What is this number?

It might not look like much but it's probably the most defining number of our time, one that will shape this century and many beyond it. It is the amount, in parts-per-million, of carbon dioxide in our planet's atmosphere. The number is taken live from The Keeling Curve, a graph of this accumulation based on continuous measurements taken at the Mauna Loa Observatory, in Hawaii. Running from 1958 to the present day, it is named after the late scientist Charles David Keeling who started the monitoring program.

Why not the whole curve?

Phones showing the keeling number during a protest.

Because we are making a tool for protest, and a PDF of a graph just doesn't cut it. We want the number out there, as legible as can be - in projections on government offices, on screens in apartment windows facing the street or on the phones of protestors at a march.

Why does the number go up & down?

Our planet has oceanic and terrestrial forests, both of which absorb gigatons of CO2 emitted by our civilisation each year. However, most of the world's terrestrial forests are in the Northern Hemisphere, and so there is a seasonal variation of about 5ppmv (parts per million variance) that represents plant life above the equator taking in as much CO2 as it can. During cold months in the North the number rises again, as there is less canopy to absorb it. In a sense, that up-and-down represents our planet's seasonal breathing.

This '2 steps forward 1 back' upward march is direct proof that we're emitting more CO2 than can be absorbed - too much - and so the rest is left to our atmosphere, warming the planet in turn. Were we doing things right, there would be a gentle tide, up and down, throughout the year; there wouldn't be a 'curve' at all.

By visiting this site I'm emitting CO2?!

Indeed websites have a carbon footprint. In fact, the average web page produces about 0.5 grams of CO2 with every visit. This all adds up fast, where a simple blog with 20,000 visits a month would push 120kg of carbon into the atmosphere in a year. Taken all together, our global Internet infrastructure has an emission footprint equal or greater to the entire aviation industry.

In making this site, we wanted to walk-the-talk. Hosted on renewable energy and with very low data footprint, it is cleaner than 97% of all websites tested on a popular website emissions calculator. It generates just 0.02 grams with every visit. This website uses PWA (progressive web app) technology to cache all the assets (texts & images) on first page load. By doing so, we greatly reduce real-time server requests, saving bandwidth & network resources.

Taking your phone to a protest?

We want you to help us get this number out there, but not if it's going to endanger you, your friends and family. For this reason it's important to only take a phone to a protest when it's safe to do so. What do we mean by that? It needs to..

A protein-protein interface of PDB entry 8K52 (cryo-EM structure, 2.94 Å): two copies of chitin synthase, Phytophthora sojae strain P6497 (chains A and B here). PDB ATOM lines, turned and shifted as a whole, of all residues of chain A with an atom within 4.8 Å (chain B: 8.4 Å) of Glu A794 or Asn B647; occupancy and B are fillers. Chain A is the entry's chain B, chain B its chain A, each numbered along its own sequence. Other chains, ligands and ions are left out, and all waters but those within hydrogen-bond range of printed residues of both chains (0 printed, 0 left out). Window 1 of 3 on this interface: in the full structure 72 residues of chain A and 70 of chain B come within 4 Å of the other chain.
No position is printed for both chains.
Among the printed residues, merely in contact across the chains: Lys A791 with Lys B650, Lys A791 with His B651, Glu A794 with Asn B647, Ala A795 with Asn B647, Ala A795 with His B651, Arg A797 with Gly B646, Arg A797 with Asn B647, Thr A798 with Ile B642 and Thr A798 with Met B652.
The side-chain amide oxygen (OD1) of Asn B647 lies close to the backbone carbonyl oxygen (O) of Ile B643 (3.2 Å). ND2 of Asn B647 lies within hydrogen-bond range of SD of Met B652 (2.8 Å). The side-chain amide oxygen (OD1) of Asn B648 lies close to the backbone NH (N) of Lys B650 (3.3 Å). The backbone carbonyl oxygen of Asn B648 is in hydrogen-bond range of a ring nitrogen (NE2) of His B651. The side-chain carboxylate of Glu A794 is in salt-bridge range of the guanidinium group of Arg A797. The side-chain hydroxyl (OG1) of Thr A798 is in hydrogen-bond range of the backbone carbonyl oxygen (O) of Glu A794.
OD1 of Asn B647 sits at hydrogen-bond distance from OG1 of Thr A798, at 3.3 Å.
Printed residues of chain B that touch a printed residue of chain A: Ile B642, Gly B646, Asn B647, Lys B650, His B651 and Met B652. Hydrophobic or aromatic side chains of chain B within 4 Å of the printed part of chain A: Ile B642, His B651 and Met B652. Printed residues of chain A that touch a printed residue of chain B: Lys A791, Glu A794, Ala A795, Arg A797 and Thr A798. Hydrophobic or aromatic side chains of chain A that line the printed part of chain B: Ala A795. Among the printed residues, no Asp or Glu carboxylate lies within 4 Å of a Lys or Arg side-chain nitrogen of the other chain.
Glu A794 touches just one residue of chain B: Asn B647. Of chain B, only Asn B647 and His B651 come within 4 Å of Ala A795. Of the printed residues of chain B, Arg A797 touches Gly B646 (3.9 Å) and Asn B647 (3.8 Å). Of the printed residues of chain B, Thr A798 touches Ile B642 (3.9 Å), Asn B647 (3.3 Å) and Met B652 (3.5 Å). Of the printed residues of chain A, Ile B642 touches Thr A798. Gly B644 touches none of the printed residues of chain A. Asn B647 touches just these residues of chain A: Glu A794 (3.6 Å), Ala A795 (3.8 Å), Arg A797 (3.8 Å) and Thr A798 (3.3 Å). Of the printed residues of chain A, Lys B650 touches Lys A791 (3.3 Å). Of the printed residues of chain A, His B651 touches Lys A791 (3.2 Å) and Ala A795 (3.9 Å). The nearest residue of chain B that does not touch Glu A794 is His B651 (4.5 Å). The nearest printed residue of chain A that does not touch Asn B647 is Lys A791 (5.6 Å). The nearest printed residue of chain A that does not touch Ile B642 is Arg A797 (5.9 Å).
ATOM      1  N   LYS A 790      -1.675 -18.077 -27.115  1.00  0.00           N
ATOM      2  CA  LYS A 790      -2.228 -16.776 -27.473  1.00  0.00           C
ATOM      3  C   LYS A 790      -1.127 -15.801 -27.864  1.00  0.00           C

• Be backed up
  • Be disk encrypted
  • Have no external SD card unless it is encrypted
  • Be fully powered off (not just screen blanked) before taken by a police officer
  • Have a strong pattern or passphrase login (biometric logins are not protest-ready!)
  • Have no presently logged in accounts (social media, email, messaging apps, etc)

You should consider the phone you're taking to a protest as one you'll never see again. Good practice is to use a 'burner' phone (an old phone, or one you've bought 2nd hand with cash) and with a SIM card you've also bought with cash, where possible. Don't need to make calls or use data? Consider not taking your phone with a SIM at all.

In many countries peaceful demonstrators arrested are released the same day, but their devices may be given back days or weeks later. Devices may be sent to forensics to extract information from them to stop or undermine future protests. If your phone is disk encrypted and powered off at the point of arrest, this will be difficult, if not impossible. Nonetheless, it is wise to consider your returned phone compromised. For this reason it should (at the very least) be reset, with all onboard storage wiped. Better is to never use it again.

Your privacy

You need to be online only once when you visit this page. The PWA (progressive web app) caches all assets on first page load, so it continues to work even when you're offline. The next time you're online, the last measurement from the observatory will be fetched from the Internet. Even better, you can install this app permanently on your phone without any tracking nor dependency on Google's Playstore or Apple's App store, and use it just like any other app. More information on how to install on Chrome or Firefox.

This website works in airplane mode, even while you're offline - crucial if you are in areas where IMSI Catchers are deployed. We do not and will never collect any information on you, your phone or your browser. The only information being stored on your local device storage is the customisation of the chosen theme and the playmodes for the timeline and flash tools.


We aren't accepting donations for this project. But what you can do is donate to the following climate and ecological emergency groups, to support them in their work. Without action on this planetary emergency, pushing governments and industry to decarbonise, there really is no hope.

Here are the direct donation links for each:

Who made this?

Get in touch

Get in touch by sending an email to parts█permillion█live.

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